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MySQL 5.5 Reference Manual
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START SLAVE [thread_types]

    MASTER_LOG_FILE = 'log_name', MASTER_LOG_POS = log_pos

    RELAY_LOG_FILE = 'log_name', RELAY_LOG_POS = log_pos

    [thread_type [, thread_type] ... ]

thread_type: IO_THREAD | SQL_THREAD

START SLAVE with no thread_type options starts both of the slave threads. The I/O thread reads events from the master server and stores them in the relay log. The SQL thread reads events from the relay log and executes them. START SLAVE requires the SUPER privilege.

If START SLAVE succeeds in starting the slave threads, it returns without any error. However, even in that case, it might be that the slave threads start and then later stop (for example, because they do not manage to connect to the master or read its binary log, or some other problem). START SLAVE does not warn you about this. You must check the slave's error log for error messages generated by the slave threads, or check that they are running satisfactorily with SHOW SLAVE STATUS.

START SLAVE sends an acknowledgment to the user after both the I/O thread and the SQL thread have started. However, the I/O thread may not yet have connected. For this reason, a successful START SLAVE causes SHOW SLAVE STATUS to show Slave_SQL_Running=Yes, but this does not guarantee that Slave_IO_Running=Yes (because Slave_IO_Running=Yes only if the I/O thread is running and connected). For more information, see Section, “SHOW SLAVE STATUS Syntax”, and Section, “Checking Replication Status”.

You can add IO_THREAD and SQL_THREAD options to the statement to name which of the threads to start.

An UNTIL clause may be added to specify that the slave should start and run until the SQL thread reaches a given point in the master binary log or in the slave relay log. When the SQL thread reaches that point, it stops. If the SQL_THREAD option is specified in the statement, it starts only the SQL thread. Otherwise, it starts both slave threads. If the SQL thread is running, the UNTIL clause is ignored and a warning is issued.

For an UNTIL clause, you must specify both a log file name and position. Do not mix master and relay log options.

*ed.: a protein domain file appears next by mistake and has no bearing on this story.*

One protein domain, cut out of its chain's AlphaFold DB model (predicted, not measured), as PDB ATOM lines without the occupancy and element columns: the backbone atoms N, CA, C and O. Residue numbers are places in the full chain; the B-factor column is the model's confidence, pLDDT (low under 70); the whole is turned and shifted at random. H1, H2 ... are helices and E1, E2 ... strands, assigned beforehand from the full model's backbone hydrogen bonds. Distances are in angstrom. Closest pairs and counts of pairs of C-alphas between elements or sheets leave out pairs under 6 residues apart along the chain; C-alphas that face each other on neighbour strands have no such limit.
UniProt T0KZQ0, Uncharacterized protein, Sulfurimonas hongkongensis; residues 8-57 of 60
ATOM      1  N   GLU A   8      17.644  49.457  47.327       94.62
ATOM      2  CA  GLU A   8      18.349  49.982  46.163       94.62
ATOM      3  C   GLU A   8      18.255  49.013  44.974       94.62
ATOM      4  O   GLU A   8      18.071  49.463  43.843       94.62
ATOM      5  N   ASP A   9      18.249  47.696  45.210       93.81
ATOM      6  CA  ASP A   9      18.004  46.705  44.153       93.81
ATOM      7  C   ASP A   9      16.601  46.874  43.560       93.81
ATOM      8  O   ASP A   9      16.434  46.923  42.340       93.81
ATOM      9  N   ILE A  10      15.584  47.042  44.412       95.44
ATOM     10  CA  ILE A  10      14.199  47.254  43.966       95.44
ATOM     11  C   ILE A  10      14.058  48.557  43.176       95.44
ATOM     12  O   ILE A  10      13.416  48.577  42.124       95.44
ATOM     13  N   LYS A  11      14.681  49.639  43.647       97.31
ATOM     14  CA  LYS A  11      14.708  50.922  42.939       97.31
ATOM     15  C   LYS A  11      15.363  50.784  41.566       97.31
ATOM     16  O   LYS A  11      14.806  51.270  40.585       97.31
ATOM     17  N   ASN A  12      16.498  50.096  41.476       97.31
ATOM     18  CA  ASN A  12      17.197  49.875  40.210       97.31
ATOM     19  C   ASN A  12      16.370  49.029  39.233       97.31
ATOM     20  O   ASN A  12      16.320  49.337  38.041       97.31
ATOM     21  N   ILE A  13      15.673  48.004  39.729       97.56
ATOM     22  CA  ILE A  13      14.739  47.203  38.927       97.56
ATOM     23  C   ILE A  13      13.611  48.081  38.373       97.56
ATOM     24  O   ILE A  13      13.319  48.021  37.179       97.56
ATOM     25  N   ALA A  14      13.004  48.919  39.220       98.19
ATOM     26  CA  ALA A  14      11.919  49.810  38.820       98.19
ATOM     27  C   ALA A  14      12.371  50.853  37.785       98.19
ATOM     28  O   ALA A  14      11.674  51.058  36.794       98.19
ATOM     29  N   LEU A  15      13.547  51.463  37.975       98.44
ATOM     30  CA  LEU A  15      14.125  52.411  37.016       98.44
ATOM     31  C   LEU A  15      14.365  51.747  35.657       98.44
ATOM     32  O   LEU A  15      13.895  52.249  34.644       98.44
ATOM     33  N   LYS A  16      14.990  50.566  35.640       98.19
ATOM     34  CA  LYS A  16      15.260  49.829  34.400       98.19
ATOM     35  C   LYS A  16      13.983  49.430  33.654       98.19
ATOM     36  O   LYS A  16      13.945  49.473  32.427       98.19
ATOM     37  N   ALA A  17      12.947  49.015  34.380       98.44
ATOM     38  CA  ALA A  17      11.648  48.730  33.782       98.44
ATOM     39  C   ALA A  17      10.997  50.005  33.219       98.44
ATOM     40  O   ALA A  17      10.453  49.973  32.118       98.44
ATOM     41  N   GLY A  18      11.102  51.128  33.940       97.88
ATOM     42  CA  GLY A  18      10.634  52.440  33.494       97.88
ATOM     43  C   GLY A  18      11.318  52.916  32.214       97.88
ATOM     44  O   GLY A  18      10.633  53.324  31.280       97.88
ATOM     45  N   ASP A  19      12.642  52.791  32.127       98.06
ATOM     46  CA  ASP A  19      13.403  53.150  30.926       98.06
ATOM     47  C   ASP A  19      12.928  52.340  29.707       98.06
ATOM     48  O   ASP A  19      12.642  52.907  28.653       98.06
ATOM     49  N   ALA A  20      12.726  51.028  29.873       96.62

Any UNTIL condition is reset by a subsequent STOP SLAVE statement, a START SLAVE statement that includes no UNTIL clause, or a server restart.

The UNTIL clause can be useful for debugging replication, or to cause replication to proceed until just before the point where you want to avoid having the slave replicate an event. For example, if an unwise DROP TABLE statement was executed on the master, you can use UNTIL to tell the slave to execute up to that point but no farther. To find what the event is, use mysqlbinlog with the master binary log or slave relay log, or by using a SHOW BINLOG EVENTS statement.

If you are using UNTIL to have the slave process replicated queries in sections, it is recommended that you start the slave with the --skip-slave-start option to prevent the SQL thread from running when the slave server starts. It is probably best to use this option in an option file rather than on the command line, so that an unexpected server restart does not cause it to be forgotten.

The SHOW SLAVE STATUS statement includes output fields that display the current values of the UNTIL condition.

In old versions of MySQL (before 4.0.5), this statement was called SLAVE START. This usage is still accepted in MySQL 5.5 for backward compatibility, but is deprecated and is removed in MySQL 5.6.

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User Comments
  Posted by Jim Grill on February 5, 2008
Useful feature...

Sometimes it's desirable to keep a slave behind the master in the event a bad drop statement causes chaos.

For example to keep a slave behind the master at all times write a script to:

1) get the current master log file and position and save it in a file
2) use the master log file and position from the *previous* run to START SLAVE UNTIL MASTER_LOG_FILE='<log file>', MASTER_LOG_POS=<position>
3) run the script once per hour to keep the slave the behind at least an hour at all times... or every ten minutes to keep it ten minutes behind.

Be sure to add skip-slave-start to your my.cnf
  Posted by Kayra Otaner on October 16, 2009
A gotcha if you're using transactions.
You can't use just any position if you're using transactions on your master. Only position right after 'commit' can be used to start slave 'until'. If the position specified is not the 'commit' position for the transaction enclosed in binlog, MySQL replication will stop at the 'commit' position, not the position you explicitly specified.
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